The History of Arbigland Estate
400 million years ago, before man clambered out of the primeval swamp, Scotland and England weren't even on the same continent, something that might account for the nationalist argument today!
Between them lay the Iapetus Ocean - what is now the Solway Firth - and the fossils on the estate show that Arbigland was then somewhere near the equator! When the two continents collided the geology of the region was formed and the story is written in the uniquely weird and wonderful rock formations on our shore.
That collision might account for the turbulent history of the area ever since. As very fertile land with a mild climate and a natural harbour the estate would have been inhabited from earliest times. The Iron Age fort known as McCulloch's Castle and several flint scatters survive on the estate to this day.
As part of the ancient kingdom of Galloway, Arbigland saw the Vikings come and go. Their main harbour was at Carsethorn, now a sleepy fishing port on the estate. It remained the major port of the South of Scotland well into the 20th century and 60,000 people embarked there to emigrate to North America in the 19th century.
As far as we know the estate has only changed hands twice since the Middle Ages but little is known of its history prior to 1679 when the Craik family bought it from the Earl of Southesk. Its inhabitants would have seen Queen Devorguilla of Galloway build Sweetheart Abbey as a memorial to her husband John Balliol, King of Scotland, in 1273 in nearby New Abbey 5 miles up the road.They would also have seen Kind Edward I of England pass this way on one of his forays into Scotland in 1300. After taking Caelaverock Castle just across the Nith from Arbigland he moved West into Galloway, crossing the river in Dumfries and advancing down what is now the A710. He stopped to give an offering at the shrine of Our Lady of 'Suthayk' not far from what is now Southwick Church. It is not recorded whether he also stopped at the shrine of Our Lady's Well on Arbigland - the well can still be seen under a protective concrete cover in the garden of Ladywell Cottage just outside Kirkbean.
During the turbulent 1500s Arbigland would have been ripe prey for the border reivers on a cattle rustling raid. In the 1600s Galloway was witness to the rise and bloody put-down of the Covenanters and there are many local memorials to them.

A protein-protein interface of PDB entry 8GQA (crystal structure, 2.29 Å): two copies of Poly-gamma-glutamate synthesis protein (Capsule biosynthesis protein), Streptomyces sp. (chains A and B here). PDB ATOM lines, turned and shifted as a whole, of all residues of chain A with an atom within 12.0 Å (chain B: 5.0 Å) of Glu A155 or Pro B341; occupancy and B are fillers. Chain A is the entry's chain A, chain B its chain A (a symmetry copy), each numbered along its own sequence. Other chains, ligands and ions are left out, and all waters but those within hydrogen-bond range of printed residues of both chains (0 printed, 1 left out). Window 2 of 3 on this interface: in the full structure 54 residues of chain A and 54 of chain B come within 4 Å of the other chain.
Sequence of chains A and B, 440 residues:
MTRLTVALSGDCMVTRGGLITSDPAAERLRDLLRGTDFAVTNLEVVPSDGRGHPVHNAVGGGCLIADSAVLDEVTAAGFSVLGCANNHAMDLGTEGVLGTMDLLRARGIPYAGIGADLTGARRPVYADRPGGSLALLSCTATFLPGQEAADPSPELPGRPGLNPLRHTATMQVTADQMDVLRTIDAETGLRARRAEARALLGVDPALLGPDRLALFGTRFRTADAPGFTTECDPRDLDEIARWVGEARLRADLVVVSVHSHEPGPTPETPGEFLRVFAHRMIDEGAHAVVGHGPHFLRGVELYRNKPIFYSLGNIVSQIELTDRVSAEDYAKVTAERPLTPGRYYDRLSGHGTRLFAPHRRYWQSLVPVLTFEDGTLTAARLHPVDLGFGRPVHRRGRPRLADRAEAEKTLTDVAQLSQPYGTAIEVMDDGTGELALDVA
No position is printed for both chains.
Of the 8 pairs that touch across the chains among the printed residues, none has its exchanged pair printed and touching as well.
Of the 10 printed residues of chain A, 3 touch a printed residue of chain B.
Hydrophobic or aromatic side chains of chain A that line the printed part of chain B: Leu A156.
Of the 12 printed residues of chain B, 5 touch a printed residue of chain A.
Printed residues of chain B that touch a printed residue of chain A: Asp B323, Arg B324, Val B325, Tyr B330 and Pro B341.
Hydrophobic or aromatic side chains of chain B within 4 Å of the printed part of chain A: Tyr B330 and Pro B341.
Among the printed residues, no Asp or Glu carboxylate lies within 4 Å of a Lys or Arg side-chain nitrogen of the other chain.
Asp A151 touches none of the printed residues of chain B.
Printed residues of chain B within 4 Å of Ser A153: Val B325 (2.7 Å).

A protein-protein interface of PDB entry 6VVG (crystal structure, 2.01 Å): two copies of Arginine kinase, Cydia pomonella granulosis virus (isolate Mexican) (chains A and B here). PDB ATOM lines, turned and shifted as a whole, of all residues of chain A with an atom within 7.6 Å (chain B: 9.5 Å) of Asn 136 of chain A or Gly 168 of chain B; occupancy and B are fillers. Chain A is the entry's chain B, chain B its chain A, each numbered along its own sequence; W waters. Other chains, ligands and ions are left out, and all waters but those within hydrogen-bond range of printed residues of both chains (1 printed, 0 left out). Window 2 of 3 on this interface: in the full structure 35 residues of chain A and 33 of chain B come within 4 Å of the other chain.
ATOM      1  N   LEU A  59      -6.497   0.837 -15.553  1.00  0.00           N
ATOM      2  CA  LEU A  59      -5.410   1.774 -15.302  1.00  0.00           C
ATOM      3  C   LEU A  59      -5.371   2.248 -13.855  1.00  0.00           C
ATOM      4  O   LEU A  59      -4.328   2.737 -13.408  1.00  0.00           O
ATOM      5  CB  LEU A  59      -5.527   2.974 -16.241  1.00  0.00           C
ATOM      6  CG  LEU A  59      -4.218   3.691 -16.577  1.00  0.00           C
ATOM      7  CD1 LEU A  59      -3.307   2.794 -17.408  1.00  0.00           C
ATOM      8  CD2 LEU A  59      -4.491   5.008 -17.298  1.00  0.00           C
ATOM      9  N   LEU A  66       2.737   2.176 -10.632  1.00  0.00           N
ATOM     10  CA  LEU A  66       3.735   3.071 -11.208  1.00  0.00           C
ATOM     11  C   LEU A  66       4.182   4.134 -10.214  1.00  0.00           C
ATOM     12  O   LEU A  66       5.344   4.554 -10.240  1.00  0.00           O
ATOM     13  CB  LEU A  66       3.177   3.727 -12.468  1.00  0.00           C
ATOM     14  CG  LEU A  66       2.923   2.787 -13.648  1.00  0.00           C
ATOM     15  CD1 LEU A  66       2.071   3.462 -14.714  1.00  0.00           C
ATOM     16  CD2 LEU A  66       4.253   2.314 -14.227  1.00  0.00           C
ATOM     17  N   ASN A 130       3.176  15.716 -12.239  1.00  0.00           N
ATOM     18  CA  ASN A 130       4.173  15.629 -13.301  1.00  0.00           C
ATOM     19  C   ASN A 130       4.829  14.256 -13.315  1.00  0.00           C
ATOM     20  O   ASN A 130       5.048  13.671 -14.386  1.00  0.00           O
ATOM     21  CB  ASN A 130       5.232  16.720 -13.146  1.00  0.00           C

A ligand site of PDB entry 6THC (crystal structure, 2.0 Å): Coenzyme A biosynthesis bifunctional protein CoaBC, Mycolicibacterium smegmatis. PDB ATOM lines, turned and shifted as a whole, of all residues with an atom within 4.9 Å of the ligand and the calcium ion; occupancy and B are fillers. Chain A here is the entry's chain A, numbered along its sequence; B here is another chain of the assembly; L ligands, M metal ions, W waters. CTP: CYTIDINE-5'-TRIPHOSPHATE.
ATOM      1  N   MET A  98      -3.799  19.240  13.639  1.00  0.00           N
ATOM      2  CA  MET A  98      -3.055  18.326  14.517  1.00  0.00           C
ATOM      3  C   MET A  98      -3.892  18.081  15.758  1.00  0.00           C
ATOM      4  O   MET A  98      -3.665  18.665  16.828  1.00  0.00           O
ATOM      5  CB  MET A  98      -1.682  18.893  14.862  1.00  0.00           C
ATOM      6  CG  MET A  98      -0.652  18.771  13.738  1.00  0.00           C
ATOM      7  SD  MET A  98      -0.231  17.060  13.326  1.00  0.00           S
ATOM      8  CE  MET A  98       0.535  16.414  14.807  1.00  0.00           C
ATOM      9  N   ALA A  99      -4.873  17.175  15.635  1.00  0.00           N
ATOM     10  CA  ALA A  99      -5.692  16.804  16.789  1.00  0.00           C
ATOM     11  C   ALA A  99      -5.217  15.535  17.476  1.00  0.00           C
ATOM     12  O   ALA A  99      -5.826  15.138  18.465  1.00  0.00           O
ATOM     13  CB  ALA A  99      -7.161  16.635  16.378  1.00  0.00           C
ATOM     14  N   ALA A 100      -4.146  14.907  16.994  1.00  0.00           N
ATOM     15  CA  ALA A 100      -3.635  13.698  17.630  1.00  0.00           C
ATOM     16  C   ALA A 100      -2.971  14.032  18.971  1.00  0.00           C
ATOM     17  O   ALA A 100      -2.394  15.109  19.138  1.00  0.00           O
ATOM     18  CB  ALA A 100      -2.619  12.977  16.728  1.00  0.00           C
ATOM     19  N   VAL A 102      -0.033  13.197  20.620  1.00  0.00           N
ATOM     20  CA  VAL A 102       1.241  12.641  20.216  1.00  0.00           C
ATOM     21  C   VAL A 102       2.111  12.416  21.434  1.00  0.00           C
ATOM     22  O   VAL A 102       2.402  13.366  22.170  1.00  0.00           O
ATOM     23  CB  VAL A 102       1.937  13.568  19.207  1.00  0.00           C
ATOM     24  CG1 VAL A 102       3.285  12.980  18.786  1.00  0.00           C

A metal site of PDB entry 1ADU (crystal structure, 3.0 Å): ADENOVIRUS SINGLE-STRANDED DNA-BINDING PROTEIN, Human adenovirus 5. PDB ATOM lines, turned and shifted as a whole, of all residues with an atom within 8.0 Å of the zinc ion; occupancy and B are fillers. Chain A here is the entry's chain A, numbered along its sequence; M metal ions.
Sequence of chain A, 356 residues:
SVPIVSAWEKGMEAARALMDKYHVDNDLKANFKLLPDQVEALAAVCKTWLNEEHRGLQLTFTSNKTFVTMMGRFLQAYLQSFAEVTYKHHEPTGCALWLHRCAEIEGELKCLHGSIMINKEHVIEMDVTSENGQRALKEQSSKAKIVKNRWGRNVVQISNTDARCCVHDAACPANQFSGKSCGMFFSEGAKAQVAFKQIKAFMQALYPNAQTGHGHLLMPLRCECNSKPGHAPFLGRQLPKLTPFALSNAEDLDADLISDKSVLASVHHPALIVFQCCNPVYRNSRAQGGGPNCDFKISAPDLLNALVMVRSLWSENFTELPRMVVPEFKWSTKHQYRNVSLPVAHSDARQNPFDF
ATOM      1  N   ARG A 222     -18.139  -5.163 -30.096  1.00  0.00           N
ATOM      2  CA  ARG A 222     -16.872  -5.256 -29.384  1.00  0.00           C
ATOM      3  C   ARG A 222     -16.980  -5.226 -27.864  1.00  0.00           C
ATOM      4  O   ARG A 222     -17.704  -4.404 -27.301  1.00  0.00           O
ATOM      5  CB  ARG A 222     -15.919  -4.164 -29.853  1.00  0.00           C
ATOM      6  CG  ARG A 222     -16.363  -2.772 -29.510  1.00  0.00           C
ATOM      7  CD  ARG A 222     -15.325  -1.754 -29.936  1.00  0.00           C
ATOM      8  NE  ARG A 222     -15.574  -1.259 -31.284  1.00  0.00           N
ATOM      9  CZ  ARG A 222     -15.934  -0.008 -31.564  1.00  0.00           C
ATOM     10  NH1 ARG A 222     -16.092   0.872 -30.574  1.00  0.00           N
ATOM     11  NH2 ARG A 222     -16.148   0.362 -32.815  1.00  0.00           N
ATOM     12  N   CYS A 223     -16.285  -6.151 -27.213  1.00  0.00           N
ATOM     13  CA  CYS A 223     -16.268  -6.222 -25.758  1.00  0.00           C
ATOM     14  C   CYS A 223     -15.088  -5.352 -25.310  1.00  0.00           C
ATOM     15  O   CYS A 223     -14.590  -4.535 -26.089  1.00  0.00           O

The 1700s saw the Scottish Enlightenment following the Act of Union in 1707 and also the Agricultural Revolution. In Scotland this was triggered by a boom in farming as England started importing Scottish beef. Arbigland was fortunate that for most of that century the laird was William Craik (1703-98), a polymath who seized the new ideas and put them into practice. Craik designed and built Arbigland House, since 2000 no longer part of the estate, a classical Georgian house in the Adam style completed in 1755 as well as the kirk in Kirkbean (now deconsecrated and turned into a private house) He was also an agricultural improver in the manner of Coke, Townsend and Bakewell. He drained the land, reclaiming some merse from the sea, and laid out the park and fields you see today with their drystane dykes.
It is thought that he was able to afford to do this from the receipts of brandy smuggled across the Irish Sea from the duty free ports on the Isle of Man. An exciseman's report on a seizure of contraband nearby states:
" I would not go so far as to say that the Laird of Arbigland was involved but many of his horses and servants were present!"
Craik did his neighbour, James Maxwell of Kirkconnel a good turn after the Jacobite Rebellion of 1745. Maxwell had fought with Bonnie Prince Charlie and after escaping from the battlefield at Culloden he fled to France. Craik, whilst probably not a Jacobite himself, looked after the estate at Kirkconnel for his friend and ensured that the rents were paid and the money remitted to Maxwell until it was safe for him to return.
Smuggling also provides a link to the poet Robert Burns, who was an exciseman in nearby Dumfries. Burns was a frequent visitor to Arbigland as a friend of the daughter of the house, Helen Craik.
The 18th century also saw the birth of Arbigland's most famous export: John Paul Jones. Born John Paul, the gardener's son in a cottage on the estate in 1747. After emigrating to America he is credited with being the founding father of the United States Navy. A hero of the revolution he returned to terrorise the coast of his homeland in the American War of Independence. The cottage where he was born is now a museum on the estate, see the John Paul Jones Cottage Museum web site.
The estate has been home to the Blackett family and their forebears the Stewarts since 1852 when General William Stewart purchased the estate. General Stewart had served in the Coldstream Guards and also owned the St Fort estate in Fife. The estate then passed to his nephew Colonel Kit Blackett, who had served the Sutherland Highlanders in the Crimean War where he was part of the 'thin red line' that held off the Russian Army at the Battle of Balaklava. He transferred to the Coldstream Guards while in the Crimea and took over Arbigland in 1872.
Further research may be carried out by visiting www.kirkbeanheritagesociety.org.uk .
Arbigland Estate Today
We subscribe to the idea that in order to conserve our heritage we have to be prepared to change a few things. The estate today is a modern diversified business based on agriculture, property, events and tourism. Activities stem from beef rearing to beekeeping and forestry to fishing. We hope you find our website user friendly and that you will come and stay with us.